Truffaut anticipated the day when he would be able to unveil the personal form of cinema for which he had long implored. Inat long last, that day arrived.
In its initial release, The Blows completely galvanized French cinema. In fact, from its realistic portrayal of adolescents, unparalleled in earlier films or rarely since!
The film's unusual title was a reference to a French colloquial expression whose essence, roughly translated, meant to raise hell, which was of course what the film's central character did quite often.
On an interesting note, Truffaut's original title for the film had been Antoine's Fugue, but the eventual title more imaginatively captured the free, new spirit of the film. For the film's central protagonist, Truffaut created the memorable character of Antoine Doinel.
Antoine was a hell-raiser, and many of his misadventures in The Blows were drawn from similar, painful events in Truffaut's own childhood. Truffaut's truancies, his uncomfortable home environment, his detainment at an obedience center for minors - these experiences and others were reprised in the film.
Even a scene in which Antoine glimpses his mother's clandestine lover recalled a similar event from Truffaut's youth.
For its time, the semi-autobiographical approach of The Blows was quite revolutionary and offered a degree of frankness not previously seen before in movies. This honesty, in addition to the film's lack of sentimentality, melodrama, or pretentiousness, was at the very heart of Truffaut's ideal of the personal cinema.Film Terms Glossary: Cinematic Terms: Definition and Explanation: Example (if applicable) fade: a transitional device consisting of a gradual change in the intensity of an image or sound, such as from a normally-lit scene to darkness (fade out, fade-to-black) or vice versa, from complete black to full exposure (fade in), or from silence to sound or vice versa; a 'fade in' is often at the monstermanfilm.com · The film Blows is very unique film, and it still hold up to today's standards.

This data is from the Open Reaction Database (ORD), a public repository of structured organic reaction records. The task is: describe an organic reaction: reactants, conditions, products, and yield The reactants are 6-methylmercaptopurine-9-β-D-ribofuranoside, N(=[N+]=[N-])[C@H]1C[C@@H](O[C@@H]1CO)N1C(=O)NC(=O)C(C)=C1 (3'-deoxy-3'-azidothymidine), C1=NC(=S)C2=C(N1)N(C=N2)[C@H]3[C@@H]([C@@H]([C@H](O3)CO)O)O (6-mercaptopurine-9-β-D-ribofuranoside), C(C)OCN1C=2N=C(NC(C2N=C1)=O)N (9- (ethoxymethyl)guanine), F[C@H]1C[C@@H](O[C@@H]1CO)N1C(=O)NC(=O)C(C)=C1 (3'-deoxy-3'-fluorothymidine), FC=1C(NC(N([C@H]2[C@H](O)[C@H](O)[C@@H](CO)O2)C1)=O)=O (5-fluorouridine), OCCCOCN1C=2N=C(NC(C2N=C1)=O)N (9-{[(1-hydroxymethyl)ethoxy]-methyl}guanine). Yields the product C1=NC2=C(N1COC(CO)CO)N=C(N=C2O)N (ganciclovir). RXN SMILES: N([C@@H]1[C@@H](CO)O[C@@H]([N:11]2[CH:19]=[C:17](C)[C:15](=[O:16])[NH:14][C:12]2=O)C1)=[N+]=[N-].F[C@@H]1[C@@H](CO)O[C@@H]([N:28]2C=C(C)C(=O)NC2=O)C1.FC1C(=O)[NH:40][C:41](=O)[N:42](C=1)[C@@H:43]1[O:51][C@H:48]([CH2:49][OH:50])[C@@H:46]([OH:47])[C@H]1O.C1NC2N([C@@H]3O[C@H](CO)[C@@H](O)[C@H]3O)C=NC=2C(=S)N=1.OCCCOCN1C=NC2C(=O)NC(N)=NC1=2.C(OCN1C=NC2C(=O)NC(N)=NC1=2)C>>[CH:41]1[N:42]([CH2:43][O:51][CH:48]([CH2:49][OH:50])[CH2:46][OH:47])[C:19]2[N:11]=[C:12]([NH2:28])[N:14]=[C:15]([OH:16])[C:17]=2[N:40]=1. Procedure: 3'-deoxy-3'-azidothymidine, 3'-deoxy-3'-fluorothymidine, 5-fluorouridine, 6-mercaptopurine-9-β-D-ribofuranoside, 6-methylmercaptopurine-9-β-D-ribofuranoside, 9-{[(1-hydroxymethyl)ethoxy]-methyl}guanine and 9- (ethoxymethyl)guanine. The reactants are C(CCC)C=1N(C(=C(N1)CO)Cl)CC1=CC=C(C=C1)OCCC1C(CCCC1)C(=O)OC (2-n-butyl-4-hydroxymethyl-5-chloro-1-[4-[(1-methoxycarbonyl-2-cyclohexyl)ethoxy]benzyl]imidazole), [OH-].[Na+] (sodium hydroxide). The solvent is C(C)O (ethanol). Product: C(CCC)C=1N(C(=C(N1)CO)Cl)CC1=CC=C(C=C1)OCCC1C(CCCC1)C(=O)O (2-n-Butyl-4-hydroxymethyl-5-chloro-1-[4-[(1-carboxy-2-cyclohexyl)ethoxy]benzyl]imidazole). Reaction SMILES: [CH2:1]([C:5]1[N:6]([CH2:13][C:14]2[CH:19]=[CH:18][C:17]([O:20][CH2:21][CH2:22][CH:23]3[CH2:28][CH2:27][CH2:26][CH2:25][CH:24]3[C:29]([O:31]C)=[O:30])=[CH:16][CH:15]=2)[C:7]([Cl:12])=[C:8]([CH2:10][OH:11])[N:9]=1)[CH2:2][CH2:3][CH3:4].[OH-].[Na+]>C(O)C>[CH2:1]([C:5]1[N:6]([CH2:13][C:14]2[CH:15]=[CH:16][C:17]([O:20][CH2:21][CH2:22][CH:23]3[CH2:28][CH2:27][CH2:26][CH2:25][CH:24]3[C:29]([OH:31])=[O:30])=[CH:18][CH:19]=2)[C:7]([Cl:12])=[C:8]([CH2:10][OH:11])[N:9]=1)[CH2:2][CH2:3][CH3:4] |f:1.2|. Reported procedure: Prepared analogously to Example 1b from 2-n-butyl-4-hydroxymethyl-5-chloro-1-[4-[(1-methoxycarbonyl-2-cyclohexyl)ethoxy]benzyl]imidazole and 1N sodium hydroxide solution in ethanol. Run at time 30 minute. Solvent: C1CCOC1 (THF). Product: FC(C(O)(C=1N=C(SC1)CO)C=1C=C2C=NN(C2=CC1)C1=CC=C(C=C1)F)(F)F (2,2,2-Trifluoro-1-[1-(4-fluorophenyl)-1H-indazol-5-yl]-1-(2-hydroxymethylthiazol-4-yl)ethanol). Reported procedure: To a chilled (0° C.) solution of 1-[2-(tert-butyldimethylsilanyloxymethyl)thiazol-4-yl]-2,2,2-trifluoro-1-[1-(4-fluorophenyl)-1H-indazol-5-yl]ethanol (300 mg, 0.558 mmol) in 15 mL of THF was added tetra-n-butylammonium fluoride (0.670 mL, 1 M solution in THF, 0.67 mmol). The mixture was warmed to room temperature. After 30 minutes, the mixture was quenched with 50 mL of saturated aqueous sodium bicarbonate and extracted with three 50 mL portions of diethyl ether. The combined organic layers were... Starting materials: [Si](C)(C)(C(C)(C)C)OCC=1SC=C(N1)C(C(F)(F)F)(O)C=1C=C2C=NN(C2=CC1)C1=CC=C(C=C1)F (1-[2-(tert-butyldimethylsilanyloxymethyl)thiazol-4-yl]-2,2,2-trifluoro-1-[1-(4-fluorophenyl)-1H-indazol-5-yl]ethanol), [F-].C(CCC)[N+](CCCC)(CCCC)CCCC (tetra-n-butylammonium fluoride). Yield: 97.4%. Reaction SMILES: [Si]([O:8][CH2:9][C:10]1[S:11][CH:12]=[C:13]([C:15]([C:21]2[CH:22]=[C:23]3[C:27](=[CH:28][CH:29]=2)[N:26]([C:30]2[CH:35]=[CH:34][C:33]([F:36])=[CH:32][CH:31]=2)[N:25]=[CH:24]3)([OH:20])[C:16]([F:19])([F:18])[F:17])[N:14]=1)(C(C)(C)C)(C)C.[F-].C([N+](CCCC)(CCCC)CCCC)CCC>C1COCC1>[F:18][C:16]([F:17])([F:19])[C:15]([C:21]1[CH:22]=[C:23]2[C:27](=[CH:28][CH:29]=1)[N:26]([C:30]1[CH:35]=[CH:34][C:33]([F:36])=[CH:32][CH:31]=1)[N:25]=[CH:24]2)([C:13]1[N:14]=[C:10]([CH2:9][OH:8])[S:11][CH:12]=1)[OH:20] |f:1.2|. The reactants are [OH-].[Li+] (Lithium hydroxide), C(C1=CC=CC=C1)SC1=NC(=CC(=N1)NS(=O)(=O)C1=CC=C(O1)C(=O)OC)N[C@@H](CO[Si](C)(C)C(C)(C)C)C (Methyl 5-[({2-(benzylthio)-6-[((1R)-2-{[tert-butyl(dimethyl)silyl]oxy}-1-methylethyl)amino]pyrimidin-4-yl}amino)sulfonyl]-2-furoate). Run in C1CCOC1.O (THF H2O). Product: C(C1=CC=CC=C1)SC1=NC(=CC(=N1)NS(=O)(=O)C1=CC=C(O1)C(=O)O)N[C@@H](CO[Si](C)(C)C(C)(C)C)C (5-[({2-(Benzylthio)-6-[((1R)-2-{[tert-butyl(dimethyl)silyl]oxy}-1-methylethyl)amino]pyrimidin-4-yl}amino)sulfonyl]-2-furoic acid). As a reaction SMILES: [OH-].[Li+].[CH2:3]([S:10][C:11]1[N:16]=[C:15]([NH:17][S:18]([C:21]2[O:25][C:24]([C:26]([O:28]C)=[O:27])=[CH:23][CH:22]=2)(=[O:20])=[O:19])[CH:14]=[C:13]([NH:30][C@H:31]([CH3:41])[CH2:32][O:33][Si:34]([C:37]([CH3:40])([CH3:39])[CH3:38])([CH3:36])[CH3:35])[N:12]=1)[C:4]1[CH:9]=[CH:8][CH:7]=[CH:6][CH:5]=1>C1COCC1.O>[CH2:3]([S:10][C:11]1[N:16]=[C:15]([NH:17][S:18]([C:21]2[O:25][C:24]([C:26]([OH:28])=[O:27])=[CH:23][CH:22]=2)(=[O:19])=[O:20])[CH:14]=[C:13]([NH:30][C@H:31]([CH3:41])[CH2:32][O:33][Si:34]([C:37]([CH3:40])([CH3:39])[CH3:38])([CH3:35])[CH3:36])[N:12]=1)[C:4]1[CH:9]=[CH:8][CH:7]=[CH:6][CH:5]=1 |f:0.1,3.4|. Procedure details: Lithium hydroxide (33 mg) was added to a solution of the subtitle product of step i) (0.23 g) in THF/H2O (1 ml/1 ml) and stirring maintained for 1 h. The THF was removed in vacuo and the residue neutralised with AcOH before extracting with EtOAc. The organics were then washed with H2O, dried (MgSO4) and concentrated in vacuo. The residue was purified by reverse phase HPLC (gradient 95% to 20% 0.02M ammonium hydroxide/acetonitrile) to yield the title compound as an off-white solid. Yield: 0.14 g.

Interesting, difficult, and very much real underlying tones set the mood for the movie and send an uncomfortable feeling to the monstermanfilm.com://monstermanfilm.com HOTLINKS: MISCELLANEOUS SCIENCE FICTION/FANTASY/HORROR FILMS My Competitors: other websites of film lists X-Rated Sci-Fi/Fantasy Videos Sci-Fi Attacks on Los Angeles See also TIME TRAVEL: MOVIES AND TV-MOVIES ABOUT TIME TRAVEL OR TIME-LOOPS, below.
· These men of cinema valued the expression of the director's personal vision in both the film's style and script. is traditionally (but debatably) credited as the first New Wave feature.
Truffaut, with The Blows The cinematic stylings of French New Wave brought a fresh look to cinema with improvised dialogue, rapid changes monstermanfilm.com · The Blows (Les Quatre Cents Coups, ), written and directed by Francois Truffaut, stands as a landmark film in several respects – in particular because it marked, along with Le Beau Serge () and Breathless (À Bout de Souffle, ), the beginning of the monstermanfilm.com · Director Claude Barras makes a stop-motion feature debut worthy of "The Blows" with the Oscar contender from monstermanfilm.com://monstermanfilm.com